why is it that 4 stroke motors do not need oil mixed with fuel but 2 stroke motors do need oil mixed with fuel to last..... thanks ....bob
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4 stroke vs 2 stroke
Posted 15 April 2018 - 08:24 PM
2 stroke engines dont run a sump to hold oil, so it has to be mixed in the with the fuel, Where as conventional 4 stroke engines has a sump to hold oil, and valves, etc, however model 4 stroke engines like OS effectivley have a dry sump and the oil is still mixed in with the fuel
Edited by Shane William Bastick, 15 April 2018 - 08:26 PM.
Posted 15 April 2018 - 11:52 PM
Twp stroke motors have the air fuel charge traveling through the engines crankcase. If the crankcase had oil the same as a conventional four stroke, the air/fuel charge would both dilute the oil with fuel and carry the oil out the exhaust. Some two strokes such as snowmobiles and outboard engines have oil injection systems where there is a sepperate oil tank and oil is injected into the crankcase or air/fuel inlet tract.
Early four stroke motors used total loss oil systems.
Posted 16 April 2018 - 07:49 AM
2 stroke motors use oil to lubricate piston movement in the sleeve , what lubricates the cylinder walls of a 4 stroke motor ?
Posted 16 April 2018 - 08:04 AM
it must be very little amounts of oil , both of my Toyotas burn very little oil if any over 12000 mi . I have been using mobil 1 for years
Posted 16 April 2018 - 10:17 AM
Are we talking about model or large engines? Large two strokes don't mix oil in the fuel. They have sealed crankcases containing oil and external blowers for scavenging. Small, simple two strokes use their crankcases for scavenging so anything in the crankcase goes through the whole engine. Model four strokes also mix oil in the fuel as a simpler solution to lubrication. some oil will leak past the piston to lubricate the crankshaft bearings. Model four strokes that use their crankcases as superchargers have the same issues as two strokes.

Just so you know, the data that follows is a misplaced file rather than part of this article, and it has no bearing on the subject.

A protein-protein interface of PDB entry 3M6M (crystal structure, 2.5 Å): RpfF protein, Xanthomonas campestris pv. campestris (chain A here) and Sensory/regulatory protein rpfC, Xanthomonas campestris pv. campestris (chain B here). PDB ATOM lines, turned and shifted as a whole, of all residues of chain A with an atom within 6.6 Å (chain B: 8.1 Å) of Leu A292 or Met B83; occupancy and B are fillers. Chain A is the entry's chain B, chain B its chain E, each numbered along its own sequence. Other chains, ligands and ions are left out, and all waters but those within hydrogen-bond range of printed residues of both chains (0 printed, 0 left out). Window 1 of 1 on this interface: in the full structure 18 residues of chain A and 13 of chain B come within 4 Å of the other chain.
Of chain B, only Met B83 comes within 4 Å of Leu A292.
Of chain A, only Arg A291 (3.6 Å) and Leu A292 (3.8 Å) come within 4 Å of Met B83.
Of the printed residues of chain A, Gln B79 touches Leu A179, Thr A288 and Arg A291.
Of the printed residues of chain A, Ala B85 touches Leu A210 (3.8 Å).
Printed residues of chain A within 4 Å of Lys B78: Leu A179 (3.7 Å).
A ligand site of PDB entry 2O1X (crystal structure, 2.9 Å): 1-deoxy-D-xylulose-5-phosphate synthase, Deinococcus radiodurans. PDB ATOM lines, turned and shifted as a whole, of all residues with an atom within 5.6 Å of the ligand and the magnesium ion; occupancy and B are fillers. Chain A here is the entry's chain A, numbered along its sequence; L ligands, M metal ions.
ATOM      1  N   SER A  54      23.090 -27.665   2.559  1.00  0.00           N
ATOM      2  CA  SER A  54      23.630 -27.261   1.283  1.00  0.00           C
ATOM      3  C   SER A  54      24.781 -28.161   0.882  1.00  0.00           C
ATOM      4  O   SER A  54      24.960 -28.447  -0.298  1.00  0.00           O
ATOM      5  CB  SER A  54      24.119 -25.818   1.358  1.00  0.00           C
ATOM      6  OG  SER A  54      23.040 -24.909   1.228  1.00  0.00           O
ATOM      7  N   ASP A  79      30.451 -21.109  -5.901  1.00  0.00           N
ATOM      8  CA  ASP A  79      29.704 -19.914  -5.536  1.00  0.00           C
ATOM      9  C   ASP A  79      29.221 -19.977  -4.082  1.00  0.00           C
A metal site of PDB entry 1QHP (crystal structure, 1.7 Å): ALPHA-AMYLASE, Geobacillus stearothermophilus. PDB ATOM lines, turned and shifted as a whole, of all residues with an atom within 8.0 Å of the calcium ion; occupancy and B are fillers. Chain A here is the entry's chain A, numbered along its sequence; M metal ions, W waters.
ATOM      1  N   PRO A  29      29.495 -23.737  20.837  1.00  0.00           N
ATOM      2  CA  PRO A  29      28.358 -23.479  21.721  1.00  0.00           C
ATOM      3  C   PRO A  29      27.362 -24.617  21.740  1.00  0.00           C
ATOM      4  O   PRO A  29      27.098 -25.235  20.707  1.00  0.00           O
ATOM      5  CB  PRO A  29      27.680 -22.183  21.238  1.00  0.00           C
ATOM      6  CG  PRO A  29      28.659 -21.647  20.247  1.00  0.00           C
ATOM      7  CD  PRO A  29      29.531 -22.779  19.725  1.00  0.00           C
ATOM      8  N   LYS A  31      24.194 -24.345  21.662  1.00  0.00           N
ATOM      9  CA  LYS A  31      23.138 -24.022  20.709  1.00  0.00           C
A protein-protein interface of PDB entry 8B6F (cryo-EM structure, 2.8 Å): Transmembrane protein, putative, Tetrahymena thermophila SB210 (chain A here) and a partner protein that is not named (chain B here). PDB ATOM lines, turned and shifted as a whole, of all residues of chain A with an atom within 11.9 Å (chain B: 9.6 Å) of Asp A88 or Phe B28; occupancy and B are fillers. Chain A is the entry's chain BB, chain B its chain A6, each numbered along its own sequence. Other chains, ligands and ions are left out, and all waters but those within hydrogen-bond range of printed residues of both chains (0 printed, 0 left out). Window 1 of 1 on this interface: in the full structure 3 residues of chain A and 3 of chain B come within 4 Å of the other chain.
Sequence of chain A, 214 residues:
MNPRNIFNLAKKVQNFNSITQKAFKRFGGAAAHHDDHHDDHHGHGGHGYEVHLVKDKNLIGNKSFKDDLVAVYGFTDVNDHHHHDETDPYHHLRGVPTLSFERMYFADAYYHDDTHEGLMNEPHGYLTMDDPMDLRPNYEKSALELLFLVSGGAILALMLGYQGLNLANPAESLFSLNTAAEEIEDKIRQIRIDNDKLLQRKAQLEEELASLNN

Posted 16 April 2018 - 10:21 AM
looks like you really cant always compare model motors to auto motors
Posted 16 April 2018 - 10:31 AM
On a four stroke engine, the crankcase is sealed from the combustion chamber by the rings in the piston, and the crankcase is open to the atmosphere (through a breather) so that no pressure is built up from the descending pistons. The engine has an oil pump and oil passages through out so that the oil is distributed to the crankshaft bearings, connecting rod bearings, cylinders, valve train, etc. The bottom ring on the piston is an oil scraper to that prevents the oil from migrating past the rings and into the combustion chamber to be burned.
On a conventional two stroke engine, no matter if 3.5cc or 800cc, The cylinder is open to the crankcase via the inlet ports and the motion of piston and hence changing volume of the crankcase is used to pump the air/fuel into the crankcase and through the inlet ports into the combustion chamber. Due to this configuration, the only way to effectively lubricate the crankshaft bearings, connecting rod bearings and cylinder is to either mix oil with the fuel, or inject oil into the air/fuel inlet tract or crankcase.
There have been very large two stroke diesels that use the same crankcase lubrication system and superchargers to pump the air/fuel mixture into the cylinder. Such a system would not be practical on a model engine and in terms of power to weight ratio, a conventional two stroke engine can't be beat.
Posted 16 April 2018 - 11:35 AM
Two strokes are best for small, inexpensive, light weight engines and really large, slow speed engines. Think models, chain saws and MX motorcycles. Two stroke diesels power most ships these days. Four strokes reign in between.